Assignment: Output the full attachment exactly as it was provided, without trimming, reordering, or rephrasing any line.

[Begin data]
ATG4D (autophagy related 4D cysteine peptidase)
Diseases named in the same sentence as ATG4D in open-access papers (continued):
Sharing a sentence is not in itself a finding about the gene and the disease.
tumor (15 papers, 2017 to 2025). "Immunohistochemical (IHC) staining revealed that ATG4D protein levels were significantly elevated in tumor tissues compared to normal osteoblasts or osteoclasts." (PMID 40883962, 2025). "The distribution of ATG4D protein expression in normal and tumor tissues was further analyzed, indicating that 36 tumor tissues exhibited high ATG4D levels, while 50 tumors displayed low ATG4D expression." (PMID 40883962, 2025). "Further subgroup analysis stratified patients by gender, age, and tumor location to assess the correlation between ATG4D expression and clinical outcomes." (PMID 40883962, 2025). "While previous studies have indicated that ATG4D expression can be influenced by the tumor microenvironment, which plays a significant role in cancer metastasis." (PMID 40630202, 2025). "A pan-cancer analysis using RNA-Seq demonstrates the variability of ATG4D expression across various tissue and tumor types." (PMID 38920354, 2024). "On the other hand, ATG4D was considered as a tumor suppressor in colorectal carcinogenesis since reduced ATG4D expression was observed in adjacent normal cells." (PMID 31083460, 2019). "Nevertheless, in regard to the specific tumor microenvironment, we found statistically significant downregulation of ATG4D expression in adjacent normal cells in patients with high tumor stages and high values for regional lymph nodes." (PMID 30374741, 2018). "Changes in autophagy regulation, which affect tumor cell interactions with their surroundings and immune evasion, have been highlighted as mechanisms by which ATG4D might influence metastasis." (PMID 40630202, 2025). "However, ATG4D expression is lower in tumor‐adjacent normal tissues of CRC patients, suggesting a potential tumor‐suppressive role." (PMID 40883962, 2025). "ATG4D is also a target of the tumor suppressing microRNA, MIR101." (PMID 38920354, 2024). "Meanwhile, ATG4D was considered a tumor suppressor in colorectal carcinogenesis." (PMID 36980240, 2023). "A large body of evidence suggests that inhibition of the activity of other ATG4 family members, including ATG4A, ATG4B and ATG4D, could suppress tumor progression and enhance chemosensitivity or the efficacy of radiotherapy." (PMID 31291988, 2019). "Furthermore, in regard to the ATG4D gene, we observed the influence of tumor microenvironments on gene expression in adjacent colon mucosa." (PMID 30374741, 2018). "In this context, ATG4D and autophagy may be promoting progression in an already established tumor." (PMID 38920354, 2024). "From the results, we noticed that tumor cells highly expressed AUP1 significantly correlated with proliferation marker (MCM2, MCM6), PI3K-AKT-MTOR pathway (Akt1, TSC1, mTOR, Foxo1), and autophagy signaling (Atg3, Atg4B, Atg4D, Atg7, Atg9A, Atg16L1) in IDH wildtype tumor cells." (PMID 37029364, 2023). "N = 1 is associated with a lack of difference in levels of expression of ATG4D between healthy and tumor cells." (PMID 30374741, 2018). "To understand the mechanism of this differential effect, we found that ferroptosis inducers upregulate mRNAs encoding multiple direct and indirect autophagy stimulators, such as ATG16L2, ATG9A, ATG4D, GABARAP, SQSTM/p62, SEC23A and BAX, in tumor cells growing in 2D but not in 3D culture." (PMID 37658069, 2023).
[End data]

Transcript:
ATG4D (autophagy related 4D cysteine peptidase)
Diseases named in the same sentence as ATG4D in open-access papers (continued):
Sharing a sentence is not in itself a finding about the gene and the disease.
tumor (15 papers, 2017 to 2025). "Immunohistochemical (IHC) staining revealed that ATG4D protein levels were significantly elevated in tumor tissues compared to normal osteoblasts or osteoclasts." (PMID 40883962, 2025). "The distribution of ATG4D protein expression in normal and tumor tissues was further analyzed, indicating that 36 tumor tissues exhibited high ATG4D levels, while 50 tumors displayed low ATG4D expression." (PMID 40883962, 2025). "Further subgroup analysis stratified patients by gender, age, and tumor location to assess the correlation between ATG4D expression and clinical outcomes." (PMID 40883962, 2025). "While previous studies have indicated that ATG4D expression can be influenced by the tumor microenvironment, which plays a significant role in cancer metastasis." (PMID 40630202, 2025). "A pan-cancer analysis using RNA-Seq demonstrates the variability of ATG4D expression across various tissue and tumor types." (PMID 38920354, 2024). "On the other hand, ATG4D was considered as a tumor suppressor in colorectal carcinogenesis since reduced ATG4D expression was observed in adjacent normal cells." (PMID 31083460, 2019). "Nevertheless, in regard to the specific tumor microenvironment, we found statistically significant downregulation of ATG4D expression in adjacent normal cells in patients with high tumor stages and high values for regional lymph nodes." (PMID 30374741, 2018). "Changes in autophagy regulation, which affect tumor cell interactions with their surroundings and immune evasion, have been highlighted as mechanisms by which ATG4D might influence metastasis." (PMID 40630202, 2025). "However, ATG4D expression is lower in tumor‐adjacent normal tissues of CRC patients, suggesting a potential tumor‐suppressive role." (PMID 40883962, 2025). "ATG4D is also a target of the tumor suppressing microRNA, MIR101." (PMID 38920354, 2024). "Meanwhile, ATG4D was considered a tumor suppressor in colorectal carcinogenesis." (PMID 36980240, 2023). "A large body of evidence suggests that inhibition of the activity of other ATG4 family members, including ATG4A, ATG4B and ATG4D, could suppress tumor progression and enhance chemosensitivity or the efficacy of radiotherapy." (PMID 31291988, 2019). "Furthermore, in regard to the ATG4D gene, we observed the influence of tumor microenvironments on gene expression in adjacent colon mucosa." (PMID 30374741, 2018). "In this context, ATG4D and autophagy may be promoting progression in an already established tumor." (PMID 38920354, 2024). "From the results, we noticed that tumor cells highly expressed AUP1 significantly correlated with proliferation marker (MCM2, MCM6), PI3K-AKT-MTOR pathway (Akt1, TSC1, mTOR, Foxo1), and autophagy signaling (Atg3, Atg4B, Atg4D, Atg7, Atg9A, Atg16L1) in IDH wildtype tumor cells." (PMID 37029364, 2023). "N = 1 is associated with a lack of difference in levels of expression of ATG4D between healthy and tumor cells." (PMID 30374741, 2018). "To understand the mechanism of this differential effect, we found that ferroptosis inducers upregulate mRNAs encoding multiple direct and indirect autophagy stimulators, such as ATG16L2, ATG9A, ATG4D, GABARAP, SQSTM/p62, SEC23A and BAX, in tumor cells growing in 2D but not in 3D culture." (PMID 37658069, 2023).